What’s doing with the LA Kings these days? They had two weeks off surrounding the All-Star game and by-week, and it was thought that they’d come back flat. Not good when the opponent to open the remainder of their season was the Pittsburgh Penguins, who were coming off putting a 6-3 smackdown put on the Anaheim Ducks Friday and playing in LA the next night.
In fact, the Kings came out and steadily dismantled the vaunted Penguins, whose best burst of life was in their attempt to break goalie Pheonix Copley’s shutout in the last minute of the game. He stopped 25 shots in total, some near the end dangerous. This was Copley’s second career shutout. He has played 53 games thus far. The Kings won 6-0.
Copley would enter Monday night’s game versus the Buffalo Sabres with a record of 16-3-1 in 21 games for the Kings this year. Jonathan Quick is backing him up, but that’s about all he’s doing. Coach McLellan is riding the hot hand of Copley most nights. The Kings recently extended Copley for a year at a million and a half bucks. What a bargain compared to Quick and now-AHL dweller Cal Petersen, who are in the five-million-dollar department.
Along the way versus Pittsburgh, Adrian Kempe scored four goals—the guys at the Puck Podcast have long called this a “pants trick,” but there were no trousers on the ice after goal number four, just some hats that had not been surrendered after the third goal. This was labelled a “natural” four goals—hockey-speak for four in a row with none from anyone else intervening in between. Kempe said that that was interesting to know, but that it didn’t make any difference to him, and that he wouldn’t have thought of it had the media not asked.
Kempe backed that performance up with a shorthanded goal versus Buffalo on Monday, the team’s first of the night, notched about midway in period two, and an assist. He thus is sitting on 27-15-42 points. He’s still behind Kevin Fiala with 55 and Anze Kopitar with 46.
The Kings would score their second goal against the Sabres on so-called “special teams” too—a Kaliyev marker just off the faceoff to start a too-many-men power play. They added another PPG later (Arvidsson) and gave up a PPG to Buffalo. Thus far on the season (coming into the Buffalo game), the team ranks seventh with the extra player, and 27th when shorthanded. The two numbers add up to approximately 100, as Scotty Bowman has said they ought to. However, the team is killing only three of four PPs against. Eighty percent is the benchmark. The Kings ended up defeating the Sabres 5-2.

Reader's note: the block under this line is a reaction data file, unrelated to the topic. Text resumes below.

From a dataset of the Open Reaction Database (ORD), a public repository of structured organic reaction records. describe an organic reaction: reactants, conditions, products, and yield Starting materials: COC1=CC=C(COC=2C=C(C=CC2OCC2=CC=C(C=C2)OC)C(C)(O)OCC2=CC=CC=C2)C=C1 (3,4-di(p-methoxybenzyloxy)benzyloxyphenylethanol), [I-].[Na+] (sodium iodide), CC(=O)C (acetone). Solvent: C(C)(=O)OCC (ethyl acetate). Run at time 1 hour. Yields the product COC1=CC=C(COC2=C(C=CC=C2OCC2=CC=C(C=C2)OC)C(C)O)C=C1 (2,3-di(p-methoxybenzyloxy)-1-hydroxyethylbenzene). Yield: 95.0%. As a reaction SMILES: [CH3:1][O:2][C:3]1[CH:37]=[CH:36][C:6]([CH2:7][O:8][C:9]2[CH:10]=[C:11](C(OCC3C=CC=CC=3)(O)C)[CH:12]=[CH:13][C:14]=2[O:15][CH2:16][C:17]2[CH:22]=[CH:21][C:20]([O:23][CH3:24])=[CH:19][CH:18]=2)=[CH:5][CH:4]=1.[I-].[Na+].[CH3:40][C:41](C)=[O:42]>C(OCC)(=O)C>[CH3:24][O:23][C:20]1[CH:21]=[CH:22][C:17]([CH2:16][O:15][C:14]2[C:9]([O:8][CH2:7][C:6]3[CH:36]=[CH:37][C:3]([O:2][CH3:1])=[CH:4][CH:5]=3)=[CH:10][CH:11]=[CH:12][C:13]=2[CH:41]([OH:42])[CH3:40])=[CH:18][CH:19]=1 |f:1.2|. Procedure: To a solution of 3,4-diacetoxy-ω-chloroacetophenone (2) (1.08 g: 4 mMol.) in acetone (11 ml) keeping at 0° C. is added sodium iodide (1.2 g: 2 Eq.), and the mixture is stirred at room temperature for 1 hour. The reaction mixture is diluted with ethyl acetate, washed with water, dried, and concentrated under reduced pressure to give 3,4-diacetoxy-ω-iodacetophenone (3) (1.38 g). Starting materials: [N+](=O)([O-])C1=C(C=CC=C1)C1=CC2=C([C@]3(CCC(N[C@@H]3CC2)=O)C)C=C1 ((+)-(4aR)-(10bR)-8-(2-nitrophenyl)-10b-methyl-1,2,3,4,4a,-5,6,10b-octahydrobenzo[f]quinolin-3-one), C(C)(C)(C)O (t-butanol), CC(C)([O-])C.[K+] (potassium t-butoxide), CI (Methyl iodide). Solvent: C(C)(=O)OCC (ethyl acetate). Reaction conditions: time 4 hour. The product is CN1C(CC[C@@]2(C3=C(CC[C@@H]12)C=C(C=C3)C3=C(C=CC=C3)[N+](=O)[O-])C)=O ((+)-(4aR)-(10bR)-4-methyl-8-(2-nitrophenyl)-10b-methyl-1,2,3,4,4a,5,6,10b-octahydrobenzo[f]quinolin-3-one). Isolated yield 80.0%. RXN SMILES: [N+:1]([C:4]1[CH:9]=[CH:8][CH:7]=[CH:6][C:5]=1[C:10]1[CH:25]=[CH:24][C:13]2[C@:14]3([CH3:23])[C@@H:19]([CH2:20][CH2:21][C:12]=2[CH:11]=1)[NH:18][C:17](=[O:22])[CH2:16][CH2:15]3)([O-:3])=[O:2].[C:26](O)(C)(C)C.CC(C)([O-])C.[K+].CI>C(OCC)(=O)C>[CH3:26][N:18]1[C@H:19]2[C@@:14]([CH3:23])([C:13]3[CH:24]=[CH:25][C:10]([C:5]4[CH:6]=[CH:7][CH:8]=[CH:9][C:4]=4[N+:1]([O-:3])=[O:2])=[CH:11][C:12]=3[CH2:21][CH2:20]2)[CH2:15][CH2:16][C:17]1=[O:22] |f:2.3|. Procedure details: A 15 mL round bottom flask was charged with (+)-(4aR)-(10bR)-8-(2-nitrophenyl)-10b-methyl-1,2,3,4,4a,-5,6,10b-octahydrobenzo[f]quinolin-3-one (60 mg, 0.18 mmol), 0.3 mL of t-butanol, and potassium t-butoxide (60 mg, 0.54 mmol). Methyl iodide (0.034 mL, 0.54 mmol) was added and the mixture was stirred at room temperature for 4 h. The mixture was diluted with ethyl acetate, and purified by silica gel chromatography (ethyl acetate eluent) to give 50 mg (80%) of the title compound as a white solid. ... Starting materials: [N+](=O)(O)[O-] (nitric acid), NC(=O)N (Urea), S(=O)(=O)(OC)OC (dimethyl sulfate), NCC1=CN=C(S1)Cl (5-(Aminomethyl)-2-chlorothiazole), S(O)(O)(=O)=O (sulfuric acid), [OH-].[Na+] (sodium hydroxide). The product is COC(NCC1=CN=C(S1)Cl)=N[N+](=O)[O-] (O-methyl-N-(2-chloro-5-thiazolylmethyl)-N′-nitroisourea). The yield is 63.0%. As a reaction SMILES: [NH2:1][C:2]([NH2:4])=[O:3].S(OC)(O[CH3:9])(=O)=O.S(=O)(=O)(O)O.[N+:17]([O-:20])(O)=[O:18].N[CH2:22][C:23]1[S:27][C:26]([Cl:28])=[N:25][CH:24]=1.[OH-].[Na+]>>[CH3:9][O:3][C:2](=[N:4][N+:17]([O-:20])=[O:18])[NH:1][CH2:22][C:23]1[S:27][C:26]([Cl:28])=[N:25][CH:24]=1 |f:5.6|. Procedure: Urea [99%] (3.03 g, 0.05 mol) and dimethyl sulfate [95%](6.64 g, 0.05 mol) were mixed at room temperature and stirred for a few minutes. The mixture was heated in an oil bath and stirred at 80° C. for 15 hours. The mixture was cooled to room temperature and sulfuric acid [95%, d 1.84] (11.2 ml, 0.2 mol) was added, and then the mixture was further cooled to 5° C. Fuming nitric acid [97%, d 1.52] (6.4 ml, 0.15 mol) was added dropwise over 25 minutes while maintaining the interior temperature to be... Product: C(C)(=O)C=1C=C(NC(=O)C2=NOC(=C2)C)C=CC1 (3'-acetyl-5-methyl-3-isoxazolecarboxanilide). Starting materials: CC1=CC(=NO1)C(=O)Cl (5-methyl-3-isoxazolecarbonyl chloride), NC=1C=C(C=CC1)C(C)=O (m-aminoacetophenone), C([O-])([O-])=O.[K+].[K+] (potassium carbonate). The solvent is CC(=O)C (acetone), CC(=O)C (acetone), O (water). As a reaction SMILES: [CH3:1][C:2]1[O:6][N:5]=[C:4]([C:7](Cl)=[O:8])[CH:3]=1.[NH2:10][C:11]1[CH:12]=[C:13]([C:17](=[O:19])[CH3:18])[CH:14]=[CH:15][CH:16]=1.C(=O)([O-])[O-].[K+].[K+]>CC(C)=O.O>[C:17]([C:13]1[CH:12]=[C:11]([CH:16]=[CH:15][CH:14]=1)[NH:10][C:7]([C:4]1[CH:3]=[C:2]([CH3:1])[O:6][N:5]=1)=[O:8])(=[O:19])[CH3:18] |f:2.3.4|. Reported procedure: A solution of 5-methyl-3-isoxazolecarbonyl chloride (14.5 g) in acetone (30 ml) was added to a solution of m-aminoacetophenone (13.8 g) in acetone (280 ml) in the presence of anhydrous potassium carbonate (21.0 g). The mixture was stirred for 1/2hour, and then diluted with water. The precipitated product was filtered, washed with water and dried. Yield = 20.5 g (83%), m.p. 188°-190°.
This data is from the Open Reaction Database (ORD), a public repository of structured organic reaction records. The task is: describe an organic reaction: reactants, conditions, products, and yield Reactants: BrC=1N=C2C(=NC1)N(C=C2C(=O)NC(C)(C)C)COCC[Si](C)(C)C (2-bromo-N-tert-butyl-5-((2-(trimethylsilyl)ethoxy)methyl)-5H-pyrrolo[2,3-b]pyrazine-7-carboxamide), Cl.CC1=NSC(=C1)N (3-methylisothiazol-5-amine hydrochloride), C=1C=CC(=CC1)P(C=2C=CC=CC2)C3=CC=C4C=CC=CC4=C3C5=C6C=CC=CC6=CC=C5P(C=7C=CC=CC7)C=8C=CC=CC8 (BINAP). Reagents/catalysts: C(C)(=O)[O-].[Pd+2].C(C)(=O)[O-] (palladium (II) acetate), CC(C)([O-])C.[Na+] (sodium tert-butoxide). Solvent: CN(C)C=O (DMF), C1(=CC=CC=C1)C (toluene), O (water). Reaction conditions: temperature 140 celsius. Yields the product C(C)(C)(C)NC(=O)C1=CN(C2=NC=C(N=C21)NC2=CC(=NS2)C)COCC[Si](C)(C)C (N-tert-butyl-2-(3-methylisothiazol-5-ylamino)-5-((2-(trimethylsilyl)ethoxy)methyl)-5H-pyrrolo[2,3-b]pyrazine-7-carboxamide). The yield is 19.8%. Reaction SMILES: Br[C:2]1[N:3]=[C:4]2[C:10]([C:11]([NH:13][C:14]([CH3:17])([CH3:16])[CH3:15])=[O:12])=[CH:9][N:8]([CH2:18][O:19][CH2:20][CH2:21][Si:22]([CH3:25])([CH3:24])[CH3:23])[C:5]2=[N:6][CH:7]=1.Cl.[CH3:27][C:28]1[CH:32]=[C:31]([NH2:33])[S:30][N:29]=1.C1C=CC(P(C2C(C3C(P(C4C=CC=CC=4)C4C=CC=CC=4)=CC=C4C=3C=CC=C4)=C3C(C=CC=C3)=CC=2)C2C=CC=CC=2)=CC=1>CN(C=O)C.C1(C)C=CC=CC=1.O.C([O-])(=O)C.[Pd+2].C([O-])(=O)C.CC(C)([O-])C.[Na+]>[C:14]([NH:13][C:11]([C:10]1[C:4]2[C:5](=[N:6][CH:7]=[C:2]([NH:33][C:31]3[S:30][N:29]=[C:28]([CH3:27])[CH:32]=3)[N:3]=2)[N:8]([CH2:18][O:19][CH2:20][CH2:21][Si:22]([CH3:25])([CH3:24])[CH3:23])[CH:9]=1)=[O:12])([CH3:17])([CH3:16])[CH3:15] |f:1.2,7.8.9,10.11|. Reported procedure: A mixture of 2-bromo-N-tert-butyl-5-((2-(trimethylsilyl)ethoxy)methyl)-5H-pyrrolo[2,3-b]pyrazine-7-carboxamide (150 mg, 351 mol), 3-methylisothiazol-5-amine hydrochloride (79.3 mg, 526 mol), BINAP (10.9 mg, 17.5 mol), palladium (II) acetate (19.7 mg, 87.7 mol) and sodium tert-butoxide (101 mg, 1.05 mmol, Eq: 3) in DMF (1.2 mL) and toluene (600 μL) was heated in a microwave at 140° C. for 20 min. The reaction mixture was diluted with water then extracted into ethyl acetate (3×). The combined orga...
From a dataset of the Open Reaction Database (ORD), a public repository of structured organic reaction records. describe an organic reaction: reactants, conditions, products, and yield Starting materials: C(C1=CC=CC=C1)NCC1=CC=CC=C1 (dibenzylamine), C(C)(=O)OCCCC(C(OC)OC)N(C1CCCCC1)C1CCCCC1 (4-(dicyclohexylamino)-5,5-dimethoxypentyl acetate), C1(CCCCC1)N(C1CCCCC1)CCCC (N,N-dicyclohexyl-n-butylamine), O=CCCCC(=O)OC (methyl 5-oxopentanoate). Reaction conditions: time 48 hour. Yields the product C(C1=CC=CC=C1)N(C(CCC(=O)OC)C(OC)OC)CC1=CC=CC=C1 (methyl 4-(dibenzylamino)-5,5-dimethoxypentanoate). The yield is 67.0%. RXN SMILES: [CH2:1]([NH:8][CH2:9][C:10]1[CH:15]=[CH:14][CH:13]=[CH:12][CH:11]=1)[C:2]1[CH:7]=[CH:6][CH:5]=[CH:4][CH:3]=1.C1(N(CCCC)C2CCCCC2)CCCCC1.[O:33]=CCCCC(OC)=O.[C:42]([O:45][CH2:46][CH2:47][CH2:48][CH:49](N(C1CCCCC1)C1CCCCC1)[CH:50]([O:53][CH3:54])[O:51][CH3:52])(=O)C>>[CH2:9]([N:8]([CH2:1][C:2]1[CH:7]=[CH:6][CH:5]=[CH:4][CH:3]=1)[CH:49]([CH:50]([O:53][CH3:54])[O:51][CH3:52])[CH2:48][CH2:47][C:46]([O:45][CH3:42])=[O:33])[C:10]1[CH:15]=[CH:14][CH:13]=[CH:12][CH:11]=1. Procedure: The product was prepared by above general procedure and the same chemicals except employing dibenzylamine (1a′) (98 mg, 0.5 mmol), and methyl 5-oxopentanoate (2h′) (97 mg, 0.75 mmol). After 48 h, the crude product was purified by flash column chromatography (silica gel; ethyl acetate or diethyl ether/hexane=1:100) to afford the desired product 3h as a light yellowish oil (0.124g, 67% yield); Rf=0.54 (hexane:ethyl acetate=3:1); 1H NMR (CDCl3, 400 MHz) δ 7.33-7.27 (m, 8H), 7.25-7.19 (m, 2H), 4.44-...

That doesn’t mean their coach, Todd McLellan, was entirely happy: “We’re happy to put the points in the bank, but I thought the two games were opposite, really, in terms of details. We got away with a lot of stuff tonight. I know you’re supposed to appreciate and enjoy wins, but I wasn’t overly impressed with our team tonight.”
Until late in the going, Copley was well on track for his second shutout in a row, but a puck went off the end of the stick of Dylan Cozens coming to the net and eluded the goalie, as those off-speed bloopers sometimes do. He allowed a second on a redirect of a diagonal pass that he had no chance on. This did nothing to take away from a commanding performance by the netminder, who bounced back right after the first goal with a stretching pad save off the stick of Rasmus Kupari.
Entering the week that is—Valentine’s Day week, let’s be clear—the Kings vs. Buffalo marked the team’s 55th game. They stood first in the wildcard race out West, and tied with Edmonton in points. But after winning Monday and with the teams around them idle, they vaulted themselves into second in the Pacific.
Interesting note by McLellan after the Buffalo game: “You know what? After 54 games last year, our record was exactly the same. We were 29-18-7 . . . . I looked at it today. We lost game 55, I think in Dallas . . . . Today we won, so maybe we’re a game ahead of where we were last year.”
Of note in their lineup is that Quinton Byfield found himself playing on the first line with Kopitar at center and Kempe on right wing. Byfield has played just under half the team’s games thus far, with 2-9-11 points after adding an assist versus the Sabres to his total.
In other news, and you’ve likely seen this in other Inside Hockey coverage of the Kings this week, the team had a night to retire Dustin Brown’s number and unveil a statue for him. More like, to commemorate the team’s first Cup in 2012, but Brown, after all, is the one in bronze who’s lifting that trophy, because he was the one who did it in real life.
The ceremony was moving and memorable, with Brown recognizing and thanking people who helped him on his way up and while with the Kings. These speeches can often devolve into cliché, but that didn’t happen here. Brown showed himself an articulate and able public speaker, leaving fans to wonder—where’s his off-ice career going to go? He doubled down on his comments, and was very insightful, when he spoke to the media between periods one and two. More on that in another story at IH.
The Kings recalled defenseman Tobie Bisson from Ontario of the AHL. Bisson is yet to make an NHL debut. The team also lent Jacob Movarare to Ontario.
Brian Kennedy is a member of the PHWA (Professional Hockey Writers Association) and the author of Growing Up Hockey and a handful of other books.